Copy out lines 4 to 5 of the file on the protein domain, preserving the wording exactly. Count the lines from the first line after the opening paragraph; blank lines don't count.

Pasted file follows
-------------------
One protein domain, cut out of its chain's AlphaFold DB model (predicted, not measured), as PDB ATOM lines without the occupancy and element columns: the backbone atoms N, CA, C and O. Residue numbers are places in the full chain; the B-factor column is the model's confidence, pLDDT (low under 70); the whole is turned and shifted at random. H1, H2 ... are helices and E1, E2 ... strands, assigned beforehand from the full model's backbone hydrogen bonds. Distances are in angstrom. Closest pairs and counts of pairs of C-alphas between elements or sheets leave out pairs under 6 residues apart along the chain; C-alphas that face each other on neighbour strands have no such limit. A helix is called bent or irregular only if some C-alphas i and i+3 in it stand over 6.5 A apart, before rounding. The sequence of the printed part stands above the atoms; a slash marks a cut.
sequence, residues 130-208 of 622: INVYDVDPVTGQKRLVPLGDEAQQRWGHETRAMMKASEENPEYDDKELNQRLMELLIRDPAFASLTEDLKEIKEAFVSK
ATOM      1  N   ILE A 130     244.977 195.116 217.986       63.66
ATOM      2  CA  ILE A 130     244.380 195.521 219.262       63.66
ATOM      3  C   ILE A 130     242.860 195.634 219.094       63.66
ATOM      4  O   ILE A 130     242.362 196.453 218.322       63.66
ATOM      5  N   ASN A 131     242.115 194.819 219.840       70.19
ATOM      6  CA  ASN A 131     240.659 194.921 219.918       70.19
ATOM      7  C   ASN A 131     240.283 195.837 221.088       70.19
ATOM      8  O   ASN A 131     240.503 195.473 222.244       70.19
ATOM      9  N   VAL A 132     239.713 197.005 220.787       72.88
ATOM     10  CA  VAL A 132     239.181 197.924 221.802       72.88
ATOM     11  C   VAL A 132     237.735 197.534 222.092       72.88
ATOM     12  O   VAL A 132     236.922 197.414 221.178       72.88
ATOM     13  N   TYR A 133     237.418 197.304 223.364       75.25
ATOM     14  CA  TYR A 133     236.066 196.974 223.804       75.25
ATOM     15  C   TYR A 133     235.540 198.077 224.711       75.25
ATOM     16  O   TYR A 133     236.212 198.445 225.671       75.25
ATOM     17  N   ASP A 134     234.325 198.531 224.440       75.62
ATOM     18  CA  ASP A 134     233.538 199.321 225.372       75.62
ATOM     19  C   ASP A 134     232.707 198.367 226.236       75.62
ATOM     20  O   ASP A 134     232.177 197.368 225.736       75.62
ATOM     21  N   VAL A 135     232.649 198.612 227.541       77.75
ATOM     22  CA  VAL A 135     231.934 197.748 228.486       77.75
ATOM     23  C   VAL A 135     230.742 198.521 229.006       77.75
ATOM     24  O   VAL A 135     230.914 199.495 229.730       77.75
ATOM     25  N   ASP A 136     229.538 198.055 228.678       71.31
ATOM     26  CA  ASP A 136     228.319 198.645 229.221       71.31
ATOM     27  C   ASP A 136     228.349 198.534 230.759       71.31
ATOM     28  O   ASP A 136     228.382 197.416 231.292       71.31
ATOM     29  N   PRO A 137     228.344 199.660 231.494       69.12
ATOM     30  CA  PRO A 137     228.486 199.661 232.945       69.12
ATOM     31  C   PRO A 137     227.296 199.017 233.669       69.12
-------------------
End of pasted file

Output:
ATOM      3  C   ILE A 130     242.860 195.634 219.094       63.66
ATOM      4  O   ILE A 130     242.362 196.453 218.322       63.66